Horse racing is a sport that involves betting on the winner of a horse race. A bet is placed on a horse by placing a wager of money against the odds set by the bookmaker. If the horse wins, the wager is rewarded with winnings. If the horse comes in second, the bettor receives a fraction of the win amount in place bets. Third, fourth and fifth places are also paid out in some races. The sport is played on a track, or gallops, that is enclosed in a fenced area. There are two types of horse races: flat and steeplechase. Flat races are run on a straight course, while steeplechase races involve jumping over obstacles such as fences. A horse’s speed and stamina are important factors in the outcome of a race.
Most horses used for racing are Thoroughbreds, a breed developed in England for both flat and steeplechase racing. Unlike other horse breeds, Thoroughbreds have long, lean bodies and are built for running. The breed was created from crosses between Arab and Barb horses imported to England early in the 17th century.
Initially, horse races were match contests between two or at most three horses. But as the sport became more popular, races were expanded to include larger fields. The American classics, the Belmont Stakes, Preakness Stakes and Kentucky Derby, are a part of the Triple Crown, a series of elite horse races. The sport also includes a series of races in other countries around the world.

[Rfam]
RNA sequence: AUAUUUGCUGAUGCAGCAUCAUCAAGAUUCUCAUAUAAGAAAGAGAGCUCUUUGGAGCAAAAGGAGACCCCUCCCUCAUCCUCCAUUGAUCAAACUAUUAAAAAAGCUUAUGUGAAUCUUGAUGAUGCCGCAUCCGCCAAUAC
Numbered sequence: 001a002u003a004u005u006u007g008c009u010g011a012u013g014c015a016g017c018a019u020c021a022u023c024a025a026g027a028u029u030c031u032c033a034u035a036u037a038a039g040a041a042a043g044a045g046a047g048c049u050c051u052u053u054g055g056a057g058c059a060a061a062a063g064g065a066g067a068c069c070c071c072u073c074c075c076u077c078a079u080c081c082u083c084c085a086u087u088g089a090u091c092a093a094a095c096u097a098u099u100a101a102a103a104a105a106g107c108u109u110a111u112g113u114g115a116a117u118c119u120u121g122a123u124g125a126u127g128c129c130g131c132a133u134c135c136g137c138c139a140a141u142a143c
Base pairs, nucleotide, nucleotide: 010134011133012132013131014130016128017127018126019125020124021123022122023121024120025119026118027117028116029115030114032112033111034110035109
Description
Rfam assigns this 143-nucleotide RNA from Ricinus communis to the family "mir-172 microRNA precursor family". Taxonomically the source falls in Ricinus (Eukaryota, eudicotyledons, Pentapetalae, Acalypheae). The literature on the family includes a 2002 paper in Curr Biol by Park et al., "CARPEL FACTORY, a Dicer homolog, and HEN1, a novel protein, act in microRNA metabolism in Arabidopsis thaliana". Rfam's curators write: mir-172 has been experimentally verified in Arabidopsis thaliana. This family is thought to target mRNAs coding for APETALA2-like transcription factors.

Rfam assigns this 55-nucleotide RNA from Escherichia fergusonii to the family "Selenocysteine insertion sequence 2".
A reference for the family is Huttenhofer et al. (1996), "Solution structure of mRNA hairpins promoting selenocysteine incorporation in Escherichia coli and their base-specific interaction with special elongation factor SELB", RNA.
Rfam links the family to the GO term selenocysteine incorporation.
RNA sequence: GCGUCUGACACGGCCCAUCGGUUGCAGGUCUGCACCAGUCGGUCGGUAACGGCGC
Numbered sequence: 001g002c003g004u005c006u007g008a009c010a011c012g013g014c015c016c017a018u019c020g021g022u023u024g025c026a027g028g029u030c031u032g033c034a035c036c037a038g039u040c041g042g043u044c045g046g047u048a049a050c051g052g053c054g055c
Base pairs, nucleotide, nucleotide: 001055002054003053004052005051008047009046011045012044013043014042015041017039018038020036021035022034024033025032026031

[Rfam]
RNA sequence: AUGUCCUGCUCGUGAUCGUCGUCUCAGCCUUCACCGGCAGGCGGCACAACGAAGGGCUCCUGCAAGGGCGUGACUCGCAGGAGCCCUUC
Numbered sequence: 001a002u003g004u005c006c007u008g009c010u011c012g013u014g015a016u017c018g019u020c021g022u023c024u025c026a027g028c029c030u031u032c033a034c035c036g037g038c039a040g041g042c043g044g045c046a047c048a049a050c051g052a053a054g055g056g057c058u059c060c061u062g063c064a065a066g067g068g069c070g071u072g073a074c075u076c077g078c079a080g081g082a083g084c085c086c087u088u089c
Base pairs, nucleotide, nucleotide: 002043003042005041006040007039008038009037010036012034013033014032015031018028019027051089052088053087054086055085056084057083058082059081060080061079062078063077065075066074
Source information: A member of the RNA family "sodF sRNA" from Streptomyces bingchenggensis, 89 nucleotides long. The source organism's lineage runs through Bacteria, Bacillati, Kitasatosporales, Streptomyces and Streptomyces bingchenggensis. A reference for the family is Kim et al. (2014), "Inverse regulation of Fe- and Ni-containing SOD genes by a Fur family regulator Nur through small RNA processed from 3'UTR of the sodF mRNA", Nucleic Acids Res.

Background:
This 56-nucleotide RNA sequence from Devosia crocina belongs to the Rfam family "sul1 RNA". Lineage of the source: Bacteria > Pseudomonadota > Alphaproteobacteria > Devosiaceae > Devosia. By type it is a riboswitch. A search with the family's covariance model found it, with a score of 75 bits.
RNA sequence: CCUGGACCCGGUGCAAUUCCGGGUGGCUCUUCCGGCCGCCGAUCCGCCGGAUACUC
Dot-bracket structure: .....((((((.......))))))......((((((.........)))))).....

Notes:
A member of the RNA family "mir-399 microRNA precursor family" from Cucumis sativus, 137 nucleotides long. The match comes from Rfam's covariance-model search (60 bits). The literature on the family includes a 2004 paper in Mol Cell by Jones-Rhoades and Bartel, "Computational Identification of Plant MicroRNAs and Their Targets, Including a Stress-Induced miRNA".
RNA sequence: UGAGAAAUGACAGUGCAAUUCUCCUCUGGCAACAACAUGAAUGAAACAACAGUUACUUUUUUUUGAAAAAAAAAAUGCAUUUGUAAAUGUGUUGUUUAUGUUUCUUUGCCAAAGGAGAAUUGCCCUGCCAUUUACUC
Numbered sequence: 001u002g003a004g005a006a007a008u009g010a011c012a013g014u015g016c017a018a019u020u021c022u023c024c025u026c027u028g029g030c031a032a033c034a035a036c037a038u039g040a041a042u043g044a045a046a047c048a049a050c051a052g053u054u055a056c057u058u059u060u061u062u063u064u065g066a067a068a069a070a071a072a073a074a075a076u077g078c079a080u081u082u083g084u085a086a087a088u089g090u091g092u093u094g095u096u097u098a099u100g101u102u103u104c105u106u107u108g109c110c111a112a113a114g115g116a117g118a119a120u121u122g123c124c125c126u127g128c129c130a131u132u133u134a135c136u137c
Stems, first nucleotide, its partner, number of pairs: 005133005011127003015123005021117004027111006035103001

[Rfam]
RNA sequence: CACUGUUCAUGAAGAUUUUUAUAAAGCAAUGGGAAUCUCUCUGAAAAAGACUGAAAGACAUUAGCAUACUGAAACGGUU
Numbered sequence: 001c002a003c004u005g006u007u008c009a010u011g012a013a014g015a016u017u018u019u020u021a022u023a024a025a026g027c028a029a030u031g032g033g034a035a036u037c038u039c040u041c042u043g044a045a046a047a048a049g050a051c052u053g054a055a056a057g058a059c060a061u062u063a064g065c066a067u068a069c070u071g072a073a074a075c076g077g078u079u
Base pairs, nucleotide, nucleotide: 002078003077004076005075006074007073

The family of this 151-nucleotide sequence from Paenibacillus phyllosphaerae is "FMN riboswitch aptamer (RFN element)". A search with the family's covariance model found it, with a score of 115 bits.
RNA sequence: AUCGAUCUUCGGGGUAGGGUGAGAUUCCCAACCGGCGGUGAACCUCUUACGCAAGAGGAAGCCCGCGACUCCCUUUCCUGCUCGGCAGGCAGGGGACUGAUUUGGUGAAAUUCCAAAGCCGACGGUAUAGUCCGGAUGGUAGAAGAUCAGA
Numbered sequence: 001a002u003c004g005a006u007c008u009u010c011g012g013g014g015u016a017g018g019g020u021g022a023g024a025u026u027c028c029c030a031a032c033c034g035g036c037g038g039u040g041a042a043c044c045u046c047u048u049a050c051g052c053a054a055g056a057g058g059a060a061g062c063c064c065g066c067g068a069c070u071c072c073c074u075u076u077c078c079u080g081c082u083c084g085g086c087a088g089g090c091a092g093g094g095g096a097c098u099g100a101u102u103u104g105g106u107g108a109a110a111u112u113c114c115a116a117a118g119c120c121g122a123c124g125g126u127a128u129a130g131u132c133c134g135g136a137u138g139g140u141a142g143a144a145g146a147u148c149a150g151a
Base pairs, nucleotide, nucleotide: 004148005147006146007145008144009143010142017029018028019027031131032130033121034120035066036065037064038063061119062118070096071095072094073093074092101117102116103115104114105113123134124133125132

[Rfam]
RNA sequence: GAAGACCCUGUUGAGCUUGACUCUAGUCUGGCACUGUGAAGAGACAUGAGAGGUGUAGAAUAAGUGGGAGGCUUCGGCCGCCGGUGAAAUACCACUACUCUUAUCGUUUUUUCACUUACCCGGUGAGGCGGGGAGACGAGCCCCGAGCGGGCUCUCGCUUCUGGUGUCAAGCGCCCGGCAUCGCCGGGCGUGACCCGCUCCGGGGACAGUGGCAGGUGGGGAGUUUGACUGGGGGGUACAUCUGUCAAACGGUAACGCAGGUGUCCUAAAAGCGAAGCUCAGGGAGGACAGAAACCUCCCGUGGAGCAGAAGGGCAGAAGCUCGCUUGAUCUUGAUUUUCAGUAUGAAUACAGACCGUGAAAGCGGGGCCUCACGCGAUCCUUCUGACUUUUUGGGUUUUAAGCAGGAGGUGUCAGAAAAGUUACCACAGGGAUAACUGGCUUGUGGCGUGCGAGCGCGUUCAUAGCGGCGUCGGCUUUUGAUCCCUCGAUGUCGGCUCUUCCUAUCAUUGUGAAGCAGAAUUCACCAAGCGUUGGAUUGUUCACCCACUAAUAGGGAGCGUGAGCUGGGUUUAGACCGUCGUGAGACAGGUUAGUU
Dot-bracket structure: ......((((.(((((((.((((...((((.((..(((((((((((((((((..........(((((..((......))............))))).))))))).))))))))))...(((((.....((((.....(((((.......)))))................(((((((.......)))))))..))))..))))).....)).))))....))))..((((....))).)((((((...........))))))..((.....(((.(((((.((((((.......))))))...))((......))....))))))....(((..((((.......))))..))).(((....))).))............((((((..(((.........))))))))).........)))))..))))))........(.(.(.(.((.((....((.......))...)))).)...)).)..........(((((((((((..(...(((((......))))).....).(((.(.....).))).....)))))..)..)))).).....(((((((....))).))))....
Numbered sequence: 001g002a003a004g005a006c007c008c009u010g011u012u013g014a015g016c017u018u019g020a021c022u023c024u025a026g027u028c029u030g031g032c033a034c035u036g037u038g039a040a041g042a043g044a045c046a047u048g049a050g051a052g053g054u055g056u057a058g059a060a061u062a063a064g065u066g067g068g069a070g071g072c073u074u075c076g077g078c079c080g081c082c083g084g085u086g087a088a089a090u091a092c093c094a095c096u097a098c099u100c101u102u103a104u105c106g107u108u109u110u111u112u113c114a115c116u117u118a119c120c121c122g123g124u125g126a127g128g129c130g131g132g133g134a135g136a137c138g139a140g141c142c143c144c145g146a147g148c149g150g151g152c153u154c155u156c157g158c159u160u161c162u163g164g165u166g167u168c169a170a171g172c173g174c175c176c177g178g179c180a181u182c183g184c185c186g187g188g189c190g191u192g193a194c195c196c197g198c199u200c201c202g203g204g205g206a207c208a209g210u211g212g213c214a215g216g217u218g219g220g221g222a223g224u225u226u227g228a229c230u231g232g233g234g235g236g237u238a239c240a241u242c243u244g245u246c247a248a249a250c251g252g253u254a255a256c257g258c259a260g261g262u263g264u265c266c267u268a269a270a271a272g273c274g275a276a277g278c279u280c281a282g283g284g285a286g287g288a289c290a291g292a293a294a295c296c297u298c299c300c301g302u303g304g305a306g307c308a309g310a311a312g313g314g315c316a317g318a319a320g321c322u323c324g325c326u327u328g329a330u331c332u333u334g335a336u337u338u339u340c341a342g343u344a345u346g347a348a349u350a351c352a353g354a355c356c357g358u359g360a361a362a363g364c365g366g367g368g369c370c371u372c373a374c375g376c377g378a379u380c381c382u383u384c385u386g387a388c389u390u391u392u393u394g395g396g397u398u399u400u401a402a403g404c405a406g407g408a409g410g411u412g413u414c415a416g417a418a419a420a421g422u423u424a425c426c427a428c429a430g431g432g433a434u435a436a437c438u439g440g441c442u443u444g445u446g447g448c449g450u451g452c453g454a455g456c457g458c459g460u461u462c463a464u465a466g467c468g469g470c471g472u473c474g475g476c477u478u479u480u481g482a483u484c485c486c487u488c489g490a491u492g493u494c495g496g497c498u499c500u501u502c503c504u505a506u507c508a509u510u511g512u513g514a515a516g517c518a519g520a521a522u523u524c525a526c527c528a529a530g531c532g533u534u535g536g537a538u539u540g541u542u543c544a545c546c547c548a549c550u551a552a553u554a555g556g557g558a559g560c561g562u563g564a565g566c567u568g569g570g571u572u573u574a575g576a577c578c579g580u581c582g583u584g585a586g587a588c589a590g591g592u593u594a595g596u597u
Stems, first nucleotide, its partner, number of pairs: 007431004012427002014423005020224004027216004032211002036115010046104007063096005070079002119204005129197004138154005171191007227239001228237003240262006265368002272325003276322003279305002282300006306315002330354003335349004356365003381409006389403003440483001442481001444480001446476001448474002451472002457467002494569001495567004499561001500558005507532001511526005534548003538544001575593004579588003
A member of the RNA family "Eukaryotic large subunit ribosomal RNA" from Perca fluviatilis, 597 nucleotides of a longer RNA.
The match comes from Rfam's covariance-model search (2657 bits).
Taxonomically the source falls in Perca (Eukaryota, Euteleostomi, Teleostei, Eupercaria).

A race is typically held over a set distance of six to eight furlongs (four to five miles). A horse’s winning chance increases with its pace in the starting gate and on the back stretch, and decreases as it approaches the finish line. A slow start, however, can be a disadvantage.
The earliest records of horse racing come from ancient Greece, where four-hitched chariot and mounted bareback races were held at the Olympic Games in 700 to 40 B.C. The sport spread to Asia, where both chariot and bareback racing continued. Later, the settlers brought horses to America, where they developed into what is now a multibillion-dollar industry.
Behind the romanticized facade of horse racing lies a cruel world of injuries, drug abuse, gruesome breakdowns and slaughter. Increasing awareness of these issues is slowly forcing the industry to improve its practices. But serious reform will require an end to the hostility between racing insiders and activists like PETA, who investigate and expose the dark side of the sport. The sports legions of apologists need to stop dodging and deflecting and embrace the truth: The sport is failing, not because of a shrinking share of the market but because it is corrupt and cruel. The only way to salvage the sport is to clean up its act and change the rules for good. The public deserves no less.